History mine memorial colliery disaster gresford

This year is the eightieth anniversary of the Gresford Colliery Disaster and Wrexham Museum is commemorating what was the worst day in the history of the North Wales coalfield with two special exhibitions.

The first of these exhibitions ‘A Light In The Dark: Coal, Colliers & Communities’ focuses on the miners of Wales, the challenges they faced, the disasters they endured and the bravery they showed through a collection of paintings, medals and mining memorabilia from the National Library of Wales and Amgueddfa Cymru – National Museum Wales.

The exhibition helps to place the Gresford Colliery Disaster in context both through paintings that reveal life as a miner in Wales and through medals and memorials associated with the 1913 Senghenydd Colliery explosion (which caused the greatest loss of life in a single accident in the history of UK coal mining) and the Tynewydd Colliery inundation (where the bravery shown by the rescue teams led to the creation of the first official medals to honour gallantry by civilians on land in the United Kingdom).

Highlights of the exhibition include:
- Miners Returning from Work, Archie Rhys Griffiths, oil on canvas,1932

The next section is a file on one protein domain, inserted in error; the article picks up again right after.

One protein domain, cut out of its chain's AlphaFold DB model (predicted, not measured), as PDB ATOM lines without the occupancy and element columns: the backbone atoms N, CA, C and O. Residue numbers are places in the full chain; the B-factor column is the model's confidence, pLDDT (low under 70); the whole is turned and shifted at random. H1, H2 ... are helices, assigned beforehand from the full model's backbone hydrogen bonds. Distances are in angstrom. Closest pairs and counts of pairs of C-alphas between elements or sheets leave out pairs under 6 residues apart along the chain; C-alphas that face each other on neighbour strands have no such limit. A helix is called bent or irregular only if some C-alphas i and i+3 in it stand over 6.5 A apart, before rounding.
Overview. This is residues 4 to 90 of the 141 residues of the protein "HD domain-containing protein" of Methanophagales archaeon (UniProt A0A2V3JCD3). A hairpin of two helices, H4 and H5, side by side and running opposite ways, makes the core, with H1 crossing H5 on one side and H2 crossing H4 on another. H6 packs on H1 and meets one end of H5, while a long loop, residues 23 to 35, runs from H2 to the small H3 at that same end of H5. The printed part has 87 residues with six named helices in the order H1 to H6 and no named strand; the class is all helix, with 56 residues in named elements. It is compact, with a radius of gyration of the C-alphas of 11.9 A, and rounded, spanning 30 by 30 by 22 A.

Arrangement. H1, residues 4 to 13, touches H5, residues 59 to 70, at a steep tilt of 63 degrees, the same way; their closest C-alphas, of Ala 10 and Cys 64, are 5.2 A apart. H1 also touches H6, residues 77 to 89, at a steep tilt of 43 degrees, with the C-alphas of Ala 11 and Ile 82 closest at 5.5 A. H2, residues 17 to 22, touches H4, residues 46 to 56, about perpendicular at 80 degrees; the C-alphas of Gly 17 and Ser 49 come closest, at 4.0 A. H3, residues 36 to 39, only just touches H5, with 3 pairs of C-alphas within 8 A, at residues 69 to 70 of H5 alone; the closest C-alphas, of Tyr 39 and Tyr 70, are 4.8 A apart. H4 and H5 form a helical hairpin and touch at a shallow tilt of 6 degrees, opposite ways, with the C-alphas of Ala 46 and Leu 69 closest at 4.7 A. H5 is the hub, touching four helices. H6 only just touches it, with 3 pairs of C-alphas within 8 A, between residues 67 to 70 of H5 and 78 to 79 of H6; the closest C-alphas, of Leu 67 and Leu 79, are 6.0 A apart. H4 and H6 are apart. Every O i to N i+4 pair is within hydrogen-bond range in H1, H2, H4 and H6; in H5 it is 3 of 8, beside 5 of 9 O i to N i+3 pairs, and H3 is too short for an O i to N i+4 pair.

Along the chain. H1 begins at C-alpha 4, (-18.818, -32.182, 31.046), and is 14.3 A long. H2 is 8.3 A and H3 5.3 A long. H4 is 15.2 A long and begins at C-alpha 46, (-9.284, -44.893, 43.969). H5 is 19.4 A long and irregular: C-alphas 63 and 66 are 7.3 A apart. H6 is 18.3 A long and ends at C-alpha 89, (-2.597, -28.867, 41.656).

- Propping After the Blast, Vincent Evans, oil on canvas, 1935
- Tankard, awarded by the Daily Telegraph Welsh Miners Fund to one of the heroes of the Tynewydd Colliery flooding, 1877
- Memorial serviette, from a fundraising dinner to help the families of victims of the Senghenydd Colliery Disaster
- Albert Medal, awarded to William Beith, one of the heroes of the Tynewydd Colliery Disaster, 1877
- Pocket watch and case, used to identify Mr Evan Weston, one of the 439 miners killed in the explosion at Universal Colliery, Senghenydd, 1913.

Jonathon Gammond, Access & Interpretation Officer at Wrexham County Borough Museum & Archives told our reporter “The story of the Gresford Colliery Disaster is one of the most moving events in the history of the North Wales coalfield and later this year, we will be opening a new display focused on the disaster. This exhibition, however, looks at the bigger picture of coal mining in Wales.

Visitors will be able to see two paintings, examples of the work of Archie Rhys Griffiths and Vincent Evans, the only Welsh miners to professionally train as artists. The quality of their work alone makes a visit to this exhibition a must. Other major highlights of the exhibition are the medals, the tankard and the ewer behind which are stories of bravery, endurance and self-sacrifice.

Once again Gallery 2 at Wrexham County Borough Museum & Archives has provided an opportunity for these important objects from our national collections to go on display in Wrexham. For all the objects, this exhibition will be the first time they have ever been displayed in north-east Wales.”

The exhibition opens on Monday, 14th July and runs until Saturday, 17th January 2015. Admission is free.